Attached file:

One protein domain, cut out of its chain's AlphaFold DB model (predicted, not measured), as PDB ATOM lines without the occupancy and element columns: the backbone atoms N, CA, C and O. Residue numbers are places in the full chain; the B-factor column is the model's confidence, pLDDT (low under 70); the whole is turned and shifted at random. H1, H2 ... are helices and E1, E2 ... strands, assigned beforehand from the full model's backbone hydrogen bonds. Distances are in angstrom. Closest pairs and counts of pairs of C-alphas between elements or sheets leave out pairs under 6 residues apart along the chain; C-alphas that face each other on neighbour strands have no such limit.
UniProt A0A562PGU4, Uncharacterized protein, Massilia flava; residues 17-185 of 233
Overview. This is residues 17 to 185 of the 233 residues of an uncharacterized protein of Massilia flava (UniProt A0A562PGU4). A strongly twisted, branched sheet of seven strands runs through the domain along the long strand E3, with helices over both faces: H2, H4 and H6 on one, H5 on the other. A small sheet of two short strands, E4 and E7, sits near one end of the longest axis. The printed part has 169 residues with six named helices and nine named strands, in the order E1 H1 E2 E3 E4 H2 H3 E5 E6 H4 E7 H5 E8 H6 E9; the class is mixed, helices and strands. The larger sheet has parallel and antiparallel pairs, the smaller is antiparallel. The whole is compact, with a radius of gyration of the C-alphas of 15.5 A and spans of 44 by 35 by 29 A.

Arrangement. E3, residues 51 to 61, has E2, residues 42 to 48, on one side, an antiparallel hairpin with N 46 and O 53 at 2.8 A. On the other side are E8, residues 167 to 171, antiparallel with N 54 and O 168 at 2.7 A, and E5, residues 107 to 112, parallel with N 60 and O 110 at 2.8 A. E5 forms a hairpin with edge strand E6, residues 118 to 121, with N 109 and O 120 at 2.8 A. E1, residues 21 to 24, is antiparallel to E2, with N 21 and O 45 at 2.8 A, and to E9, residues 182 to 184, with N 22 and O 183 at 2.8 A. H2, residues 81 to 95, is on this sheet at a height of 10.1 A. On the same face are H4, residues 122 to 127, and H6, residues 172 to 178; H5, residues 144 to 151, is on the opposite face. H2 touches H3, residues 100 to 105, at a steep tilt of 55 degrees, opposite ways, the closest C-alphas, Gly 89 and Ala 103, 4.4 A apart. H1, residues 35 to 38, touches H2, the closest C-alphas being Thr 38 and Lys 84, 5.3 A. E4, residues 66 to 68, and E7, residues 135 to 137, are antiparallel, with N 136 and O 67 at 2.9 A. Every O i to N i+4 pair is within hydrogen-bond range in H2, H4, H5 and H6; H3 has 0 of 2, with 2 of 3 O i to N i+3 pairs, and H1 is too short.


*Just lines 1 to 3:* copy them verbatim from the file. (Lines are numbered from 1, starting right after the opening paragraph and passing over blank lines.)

UniProt A0A562PGU4, Uncharacterized protein, Massilia flava; residues 17-185 of 233
Overview. This is residues 17 to 185 of the 233 residues of an uncharacterized protein of Massilia flava (UniProt A0A562PGU4). A strongly twisted, branched sheet of seven strands runs through the domain along the long strand E3, with helices over both faces: H2, H4 and H6 on one, H5 on the other. A small sheet of two short strands, E4 and E7, sits near one end of the longest axis. The printed part has 169 residues with six named helices and nine named strands, in the order E1 H1 E2 E3 E4 H2 H3 E5 E6 H4 E7 H5 E8 H6 E9; the class is mixed, helices and strands. The larger sheet has parallel and antiparallel pairs, the smaller is antiparallel. The whole is compact, with a radius of gyration of the C-alphas of 15.5 A and spans of 44 by 35 by 29 A.

Arrangement. E3, residues 51 to 61, has E2, residues 42 to 48, on one side, an antiparallel hairpin with N 46 and O 53 at 2.8 A. On the other side are E8, residues 167 to 171, antiparallel with N 54 and O 168 at 2.7 A, and E5, residues 107 to 112, parallel with N 60 and O 110 at 2.8 A. E5 forms a hairpin with edge strand E6, residues 118 to 121, with N 109 and O 120 at 2.8 A. E1, residues 21 to 24, is antiparallel to E2, with N 21 and O 45 at 2.8 A, and to E9, residues 182 to 184, with N 22 and O 183 at 2.8 A. H2, residues 81 to 95, is on this sheet at a height of 10.1 A. On the same face are H4, residues 122 to 127, and H6, residues 172 to 178; H5, residues 144 to 151, is on the opposite face. H2 touches H3, residues 100 to 105, at a steep tilt of 55 degrees, opposite ways, the closest C-alphas, Gly 89 and Ala 103, 4.4 A apart. H1, residues 35 to 38, touches H2, the closest C-alphas being Thr 38 and Lys 84, 5.3 A. E4, residues 66 to 68, and E7, residues 135 to 137, are antiparallel, with N 136 and O 67 at 2.9 A. Every O i to N i+4 pair is within hydrogen-bond range in H2, H4, H5 and H6; H3 has 0 of 2, with 2 of 3 O i to N i+3 pairs, and H1 is too short.